- Understand the business context for the research. Know what business decision will be affected by the research and how.
One of the strengths of research is the thought that goes into it. Done right, it can link your communications programs to the business goals of your organization and help you on your way into the top management group.
An Imaginary Case History
Since most of my readers and I are in communications and marketing, let's suppose we work at a not-for profit organization that fights a disease. Our management comes to us saying we need to do a communications campaign to raise the organization's visibility.
Management's immediate reaction is that the organization must need more visibility. Or at least more visibility can't hurt, while they try to figure out what the real problems might be.
However, as communicators, we know that if there are issues with the organization itself, (e.g. donors are losing faith in it, or for some reason do not trust the organization's management) raising visibility could make matters worse, if the trust issue is not addressed first.
Now we understand where the request is coming from. We also know, we need to research the business situation before we can do an effective visibility campaign or argue that we should not. We know, too, that the research needs to focus on funding. But what information do we need to help our organization and to communicate effectively about it?
It seems clear the real questions are:
- What can we do to reverse the downward funding trend?
- Why has our funding dropped?
- Funding has dropped because there has been a drop in the number of funders.
- Funding has dropped because funders are donating less on average than they used to.
- Funding has dropped because we used to have a regular influx of new funders and that has dropped off in either number or average amount.
Testing these hypotheses probably is a matter of reviewing internal records on donation sources. And once we know which of the above hypotheses is true, we know who we should target for our external research.
Whichever group the initial research suggests, we need to ask these people why they are no longer donating in the way they were. We might start with one-on-one interviews and follow with a survey to quantify our findings.
Communications and Business Insights
This information should lead us to understand the root cause of the drop in funding and suggest a messaging strategy. More important, though, it likely will suggest business strategies to better align the organization with its key funding stakeholders. For example, if the problem has to do with something about the organization or its behavior, management likely will need to address that to reverse the funding situation. And making those changes is what the communication should be about.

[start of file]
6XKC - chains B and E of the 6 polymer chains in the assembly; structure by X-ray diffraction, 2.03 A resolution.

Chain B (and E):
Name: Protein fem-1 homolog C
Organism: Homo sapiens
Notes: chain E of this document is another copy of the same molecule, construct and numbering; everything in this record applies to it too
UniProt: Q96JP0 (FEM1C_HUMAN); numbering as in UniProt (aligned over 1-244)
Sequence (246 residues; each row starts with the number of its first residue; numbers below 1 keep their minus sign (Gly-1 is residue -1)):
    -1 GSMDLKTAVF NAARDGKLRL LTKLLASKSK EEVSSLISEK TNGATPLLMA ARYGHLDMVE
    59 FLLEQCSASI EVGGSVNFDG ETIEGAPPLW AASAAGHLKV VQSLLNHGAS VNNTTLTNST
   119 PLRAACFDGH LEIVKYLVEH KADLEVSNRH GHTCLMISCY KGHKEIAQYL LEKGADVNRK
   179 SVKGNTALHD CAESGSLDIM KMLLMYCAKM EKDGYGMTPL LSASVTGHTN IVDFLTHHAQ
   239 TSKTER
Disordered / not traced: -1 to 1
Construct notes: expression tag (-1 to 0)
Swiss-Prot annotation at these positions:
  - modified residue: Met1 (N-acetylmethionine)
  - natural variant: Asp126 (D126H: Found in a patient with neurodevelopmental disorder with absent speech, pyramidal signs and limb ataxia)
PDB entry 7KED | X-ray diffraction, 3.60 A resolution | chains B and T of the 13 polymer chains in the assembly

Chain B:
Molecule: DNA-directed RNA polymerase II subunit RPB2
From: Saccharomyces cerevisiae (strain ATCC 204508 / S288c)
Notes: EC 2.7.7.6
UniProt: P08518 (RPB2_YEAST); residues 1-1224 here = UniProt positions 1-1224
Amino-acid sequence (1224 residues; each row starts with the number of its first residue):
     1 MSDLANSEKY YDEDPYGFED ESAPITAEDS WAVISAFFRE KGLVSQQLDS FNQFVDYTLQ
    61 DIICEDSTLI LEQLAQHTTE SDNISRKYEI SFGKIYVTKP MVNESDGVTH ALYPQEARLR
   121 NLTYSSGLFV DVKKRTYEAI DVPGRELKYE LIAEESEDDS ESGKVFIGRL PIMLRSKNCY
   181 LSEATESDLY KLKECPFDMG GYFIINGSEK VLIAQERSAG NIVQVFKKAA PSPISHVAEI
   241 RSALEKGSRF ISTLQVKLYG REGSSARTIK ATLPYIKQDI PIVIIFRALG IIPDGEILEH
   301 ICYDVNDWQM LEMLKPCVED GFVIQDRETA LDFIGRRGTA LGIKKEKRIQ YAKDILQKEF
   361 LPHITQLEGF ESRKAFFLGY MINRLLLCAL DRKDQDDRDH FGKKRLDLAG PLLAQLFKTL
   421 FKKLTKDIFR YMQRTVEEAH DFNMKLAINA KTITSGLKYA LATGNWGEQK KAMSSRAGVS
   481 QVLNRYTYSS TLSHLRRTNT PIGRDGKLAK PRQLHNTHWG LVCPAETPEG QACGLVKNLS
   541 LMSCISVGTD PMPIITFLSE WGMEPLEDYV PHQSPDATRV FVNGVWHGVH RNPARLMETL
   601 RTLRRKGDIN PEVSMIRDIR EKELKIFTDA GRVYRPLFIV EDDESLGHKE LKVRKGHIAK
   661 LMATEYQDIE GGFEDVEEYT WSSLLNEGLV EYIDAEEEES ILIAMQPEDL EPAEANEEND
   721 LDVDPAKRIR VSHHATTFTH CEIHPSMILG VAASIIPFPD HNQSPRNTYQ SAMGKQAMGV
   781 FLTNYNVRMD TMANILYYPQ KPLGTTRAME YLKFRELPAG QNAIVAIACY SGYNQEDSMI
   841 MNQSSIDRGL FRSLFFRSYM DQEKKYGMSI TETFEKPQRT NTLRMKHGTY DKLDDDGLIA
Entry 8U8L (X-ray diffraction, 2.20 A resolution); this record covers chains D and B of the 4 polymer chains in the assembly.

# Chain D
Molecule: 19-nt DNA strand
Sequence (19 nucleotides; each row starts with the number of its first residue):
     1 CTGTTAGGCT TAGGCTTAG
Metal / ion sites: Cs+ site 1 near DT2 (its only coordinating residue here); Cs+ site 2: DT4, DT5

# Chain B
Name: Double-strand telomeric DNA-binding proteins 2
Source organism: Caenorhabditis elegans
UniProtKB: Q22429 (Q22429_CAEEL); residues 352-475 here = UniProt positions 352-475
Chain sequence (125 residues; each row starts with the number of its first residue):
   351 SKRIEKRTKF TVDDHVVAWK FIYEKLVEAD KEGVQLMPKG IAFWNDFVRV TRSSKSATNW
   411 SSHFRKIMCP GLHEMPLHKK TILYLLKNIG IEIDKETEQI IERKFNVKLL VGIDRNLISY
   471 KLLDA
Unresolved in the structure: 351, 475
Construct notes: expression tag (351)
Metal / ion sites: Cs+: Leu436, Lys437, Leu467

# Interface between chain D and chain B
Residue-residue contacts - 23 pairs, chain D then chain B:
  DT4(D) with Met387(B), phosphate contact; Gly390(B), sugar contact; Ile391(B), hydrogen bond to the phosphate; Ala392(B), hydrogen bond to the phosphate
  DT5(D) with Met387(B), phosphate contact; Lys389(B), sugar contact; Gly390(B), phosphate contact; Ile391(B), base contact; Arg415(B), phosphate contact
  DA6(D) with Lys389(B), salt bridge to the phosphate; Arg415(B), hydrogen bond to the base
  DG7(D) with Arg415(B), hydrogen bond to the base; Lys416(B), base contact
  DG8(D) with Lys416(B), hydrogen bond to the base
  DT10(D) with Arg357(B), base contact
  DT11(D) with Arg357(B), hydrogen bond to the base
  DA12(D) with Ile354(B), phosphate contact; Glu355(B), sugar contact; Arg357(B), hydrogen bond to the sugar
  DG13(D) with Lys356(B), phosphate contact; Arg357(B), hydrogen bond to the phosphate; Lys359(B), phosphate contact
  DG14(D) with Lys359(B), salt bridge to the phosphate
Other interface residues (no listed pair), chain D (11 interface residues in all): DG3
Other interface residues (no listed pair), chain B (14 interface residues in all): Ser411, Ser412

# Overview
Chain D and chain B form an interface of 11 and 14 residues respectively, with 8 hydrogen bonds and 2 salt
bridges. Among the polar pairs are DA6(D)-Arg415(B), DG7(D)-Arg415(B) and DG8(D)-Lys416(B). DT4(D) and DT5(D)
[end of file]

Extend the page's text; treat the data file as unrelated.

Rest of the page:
A Real Case History
For example, I did work with a not for profit organization that was suffering falling donations. We did interviews with four stakeholder groups and learned that every one had the same complaint: They felt the organization listened to them but never did any of the things they asked.
As it turned out, the organization actually did do some of the things its stakeholders asked of it, but didn't communicate to stakeholders that it had. This could be easily fixed through increased communications.
In addition, management decided the organization should be more responsive to its stakeholders. It increased the amount it communicated about the actions it took. It also took the time and effort to explain to stakeholders why it did not take some of the actions stakeholders requested.
This turned around the fortunes of the organization as donations picked up significantly.
So, by using the research to understand the business issues as well as the communications issues, the communications people who initiated the project made a significant contribution to the management of the organization. And this was recognized by senior management.
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If you'd like help working through issues like this with your organization, please contact me.